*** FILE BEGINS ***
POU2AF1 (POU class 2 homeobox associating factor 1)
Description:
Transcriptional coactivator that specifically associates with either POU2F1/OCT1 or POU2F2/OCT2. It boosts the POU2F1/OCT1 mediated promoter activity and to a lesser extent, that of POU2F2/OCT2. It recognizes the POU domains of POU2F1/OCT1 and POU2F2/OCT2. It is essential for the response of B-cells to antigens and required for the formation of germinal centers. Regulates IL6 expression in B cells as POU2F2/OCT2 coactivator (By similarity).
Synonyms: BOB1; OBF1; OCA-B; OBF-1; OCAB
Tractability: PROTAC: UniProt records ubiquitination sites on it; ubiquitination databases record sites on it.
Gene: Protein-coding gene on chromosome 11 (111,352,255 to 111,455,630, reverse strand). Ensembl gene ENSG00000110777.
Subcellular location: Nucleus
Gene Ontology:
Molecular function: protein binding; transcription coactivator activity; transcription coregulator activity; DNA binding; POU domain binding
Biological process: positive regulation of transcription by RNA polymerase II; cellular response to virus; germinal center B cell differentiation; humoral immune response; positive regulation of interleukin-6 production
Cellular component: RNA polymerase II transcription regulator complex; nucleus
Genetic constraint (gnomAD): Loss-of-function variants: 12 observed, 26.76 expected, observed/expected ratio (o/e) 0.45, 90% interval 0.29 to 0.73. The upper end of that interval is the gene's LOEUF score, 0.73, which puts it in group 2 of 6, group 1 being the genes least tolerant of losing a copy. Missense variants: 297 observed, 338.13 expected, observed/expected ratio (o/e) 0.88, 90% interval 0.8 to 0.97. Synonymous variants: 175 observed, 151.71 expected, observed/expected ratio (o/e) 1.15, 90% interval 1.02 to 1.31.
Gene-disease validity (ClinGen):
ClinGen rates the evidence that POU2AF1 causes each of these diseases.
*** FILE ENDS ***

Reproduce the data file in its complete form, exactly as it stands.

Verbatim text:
POU2AF1 (POU class 2 homeobox associating factor 1)
Description:
Transcriptional coactivator that specifically associates with either POU2F1/OCT1 or POU2F2/OCT2. It boosts the POU2F1/OCT1 mediated promoter activity and to a lesser extent, that of POU2F2/OCT2. It recognizes the POU domains of POU2F1/OCT1 and POU2F2/OCT2. It is essential for the response of B-cells to antigens and required for the formation of germinal centers. Regulates IL6 expression in B cells as POU2F2/OCT2 coactivator (By similarity).
Synonyms: BOB1; OBF1; OCA-B; OBF-1; OCAB
Tractability: PROTAC: UniProt records ubiquitination sites on it; ubiquitination databases record sites on it.
Gene: Protein-coding gene on chromosome 11 (111,352,255 to 111,455,630, reverse strand). Ensembl gene ENSG00000110777.
Subcellular location: Nucleus
Gene Ontology:
Molecular function: protein binding; transcription coactivator activity; transcription coregulator activity; DNA binding; POU domain binding
Biological process: positive regulation of transcription by RNA polymerase II; cellular response to virus; germinal center B cell differentiation; humoral immune response; positive regulation of interleukin-6 production
Cellular component: RNA polymerase II transcription regulator complex; nucleus
Genetic constraint (gnomAD): Loss-of-function variants: 12 observed, 26.76 expected, observed/expected ratio (o/e) 0.45, 90% interval 0.29 to 0.73. The upper end of that interval is the gene's LOEUF score, 0.73, which puts it in group 2 of 6, group 1 being the genes least tolerant of losing a copy. Missense variants: 297 observed, 338.13 expected, observed/expected ratio (o/e) 0.88, 90% interval 0.8 to 0.97. Synonymous variants: 175 observed, 151.71 expected, observed/expected ratio (o/e) 1.15, 90% interval 1.02 to 1.31.
Gene-disease validity (ClinGen):
ClinGen rates the evidence that POU2AF1 causes each of these diseases.